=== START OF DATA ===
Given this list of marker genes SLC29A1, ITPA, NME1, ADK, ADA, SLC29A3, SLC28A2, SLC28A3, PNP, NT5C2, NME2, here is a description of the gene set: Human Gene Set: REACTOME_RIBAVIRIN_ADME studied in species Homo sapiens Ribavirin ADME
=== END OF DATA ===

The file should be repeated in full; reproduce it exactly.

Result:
Given this list of marker genes SLC29A1, ITPA, NME1, ADK, ADA, SLC29A3, SLC28A2, SLC28A3, PNP, NT5C2, NME2, here is a description of the gene set: Human Gene Set: REACTOME_RIBAVIRIN_ADME studied in species Homo sapiens Ribavirin ADME